As sweet as that goal was, it did not win the Devils the game, though you could argue that was the turning point of the entire series. Heaven really shines by focusing on the game winner. After Paul Coffey blocked a Shawn Chambers shot, he was down leaving Jim Dowd to get wide open in the slot. As you can probably figure out, a loose puck after a shot got to Dowd who put it home and gave the Devils the win (as sealed by a Richer empty net goal). Heaven then cuts to Brick Township and shows Dowd's dad and his brothers talking about how Jim was a winner and how great it was that he got a game winning goal in the Stanley Cup finals. Heaven really could have used more player interviews or words from others describing how things were when events occurred - they only did that sort of thing during the Finals, such as a short segment about the Devils' bus driver Heinz (who notes that Claude Lemieux complains the most on the bus), where the Red Wings fans get their octopi (and how much the Devils hate how they smell), and fan shots before Game 3 and 4. Good to mix things up, but I wanted more of it for some of the other series.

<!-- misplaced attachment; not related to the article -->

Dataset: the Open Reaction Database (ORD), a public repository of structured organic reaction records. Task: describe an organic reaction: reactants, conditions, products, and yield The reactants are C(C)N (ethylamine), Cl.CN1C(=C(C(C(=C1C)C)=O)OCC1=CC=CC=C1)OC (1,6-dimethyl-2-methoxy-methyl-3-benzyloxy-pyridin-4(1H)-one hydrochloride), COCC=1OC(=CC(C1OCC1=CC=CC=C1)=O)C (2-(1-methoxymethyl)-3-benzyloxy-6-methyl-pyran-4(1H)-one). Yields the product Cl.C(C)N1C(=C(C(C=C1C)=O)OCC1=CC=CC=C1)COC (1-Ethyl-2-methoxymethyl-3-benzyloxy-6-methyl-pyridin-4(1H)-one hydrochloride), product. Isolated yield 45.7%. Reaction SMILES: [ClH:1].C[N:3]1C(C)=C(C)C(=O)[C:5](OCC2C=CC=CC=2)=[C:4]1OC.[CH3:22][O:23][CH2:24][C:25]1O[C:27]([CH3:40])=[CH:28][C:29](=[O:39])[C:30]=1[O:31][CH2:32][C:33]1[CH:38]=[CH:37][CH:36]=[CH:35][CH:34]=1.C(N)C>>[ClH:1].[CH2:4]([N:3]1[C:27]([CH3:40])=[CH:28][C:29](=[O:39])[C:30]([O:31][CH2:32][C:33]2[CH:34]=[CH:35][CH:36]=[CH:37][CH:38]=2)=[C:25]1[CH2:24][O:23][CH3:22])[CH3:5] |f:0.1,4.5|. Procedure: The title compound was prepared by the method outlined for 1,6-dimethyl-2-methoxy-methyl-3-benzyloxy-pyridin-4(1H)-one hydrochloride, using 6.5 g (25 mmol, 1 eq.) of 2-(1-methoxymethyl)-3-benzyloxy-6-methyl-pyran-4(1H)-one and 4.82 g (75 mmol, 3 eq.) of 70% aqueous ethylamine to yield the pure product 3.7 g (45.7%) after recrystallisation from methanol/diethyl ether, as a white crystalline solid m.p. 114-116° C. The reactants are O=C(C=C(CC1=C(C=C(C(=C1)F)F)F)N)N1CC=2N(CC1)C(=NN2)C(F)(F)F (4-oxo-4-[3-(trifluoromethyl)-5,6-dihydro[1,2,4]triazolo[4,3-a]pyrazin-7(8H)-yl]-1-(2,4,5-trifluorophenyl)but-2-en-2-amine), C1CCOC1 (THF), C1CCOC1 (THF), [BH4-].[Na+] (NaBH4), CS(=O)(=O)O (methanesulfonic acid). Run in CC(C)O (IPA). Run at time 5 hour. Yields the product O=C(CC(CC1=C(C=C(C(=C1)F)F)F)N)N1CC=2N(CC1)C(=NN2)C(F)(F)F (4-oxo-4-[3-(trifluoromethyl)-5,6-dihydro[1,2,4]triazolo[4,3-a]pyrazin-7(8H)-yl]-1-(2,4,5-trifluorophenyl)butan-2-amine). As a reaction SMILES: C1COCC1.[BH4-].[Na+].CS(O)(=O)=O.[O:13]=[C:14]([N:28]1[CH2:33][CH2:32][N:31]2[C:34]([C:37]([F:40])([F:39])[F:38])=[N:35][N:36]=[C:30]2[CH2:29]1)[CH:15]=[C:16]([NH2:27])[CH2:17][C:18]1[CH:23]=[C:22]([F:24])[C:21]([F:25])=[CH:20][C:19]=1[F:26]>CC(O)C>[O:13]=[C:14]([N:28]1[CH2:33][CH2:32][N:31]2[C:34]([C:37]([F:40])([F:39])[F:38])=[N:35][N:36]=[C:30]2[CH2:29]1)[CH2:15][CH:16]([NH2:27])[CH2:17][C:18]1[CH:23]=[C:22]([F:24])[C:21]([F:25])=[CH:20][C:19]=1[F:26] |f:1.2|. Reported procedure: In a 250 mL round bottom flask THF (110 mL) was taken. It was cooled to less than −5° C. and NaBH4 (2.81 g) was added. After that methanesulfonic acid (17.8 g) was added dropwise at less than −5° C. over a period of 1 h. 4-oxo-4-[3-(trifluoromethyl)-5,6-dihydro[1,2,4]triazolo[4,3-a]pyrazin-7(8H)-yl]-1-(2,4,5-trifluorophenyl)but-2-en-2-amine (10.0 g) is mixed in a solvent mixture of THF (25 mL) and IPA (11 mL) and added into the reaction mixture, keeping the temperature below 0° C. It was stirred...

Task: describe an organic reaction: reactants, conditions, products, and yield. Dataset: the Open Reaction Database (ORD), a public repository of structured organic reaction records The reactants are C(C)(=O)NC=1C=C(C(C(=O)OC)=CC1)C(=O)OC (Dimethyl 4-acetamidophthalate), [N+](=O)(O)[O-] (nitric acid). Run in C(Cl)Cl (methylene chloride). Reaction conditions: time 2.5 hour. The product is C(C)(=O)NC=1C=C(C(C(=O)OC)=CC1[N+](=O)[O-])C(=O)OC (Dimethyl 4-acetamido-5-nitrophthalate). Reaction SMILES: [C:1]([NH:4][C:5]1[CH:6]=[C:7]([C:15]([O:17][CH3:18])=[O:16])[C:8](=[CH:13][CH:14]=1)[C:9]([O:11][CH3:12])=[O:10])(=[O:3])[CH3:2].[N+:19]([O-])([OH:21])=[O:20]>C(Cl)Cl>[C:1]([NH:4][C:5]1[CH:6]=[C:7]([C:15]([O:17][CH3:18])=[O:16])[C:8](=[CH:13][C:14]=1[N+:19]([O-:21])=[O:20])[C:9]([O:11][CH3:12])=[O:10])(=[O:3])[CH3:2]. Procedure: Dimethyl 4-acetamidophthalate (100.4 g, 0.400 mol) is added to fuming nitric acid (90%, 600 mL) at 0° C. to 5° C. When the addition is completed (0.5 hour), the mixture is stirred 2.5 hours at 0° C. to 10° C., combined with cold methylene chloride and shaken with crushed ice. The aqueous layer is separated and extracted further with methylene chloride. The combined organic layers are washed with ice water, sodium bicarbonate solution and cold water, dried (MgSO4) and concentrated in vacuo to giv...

And so we go to Games 3 and 4 at the Brendan Byrne Arena (hey, it was 1995). A young fan states that if somehow - somehow - Detroit can get past Stevens and Neidermayer and Daneyko they have to deal with the best ever goaltender in the NHL, Brodeur. At that point it would not be "maybe possible, but impossible." A disputable claim back then about Brodeur, but quite defensible now. In any case, the fans for Game 3 came with body/face paint, pitchforks, pom-poms, and all kinds of bad haircuts and got to see a great game. The Devils put 5 up on Detroit, chasing Mike Vernon (ASIDE: Yes, the road to the Cup had the Devils face Blaine Lacher, Ken Wregget, Ron Hextall, and Mike Vernon as opposing starters. I'm not making this up.) and even getting one on back-up Chris Osgood. While the end score was 5-2, Scotty Bowman stated in the post-game press conference that it was the most humiliating win he ever had as a coach. Good times.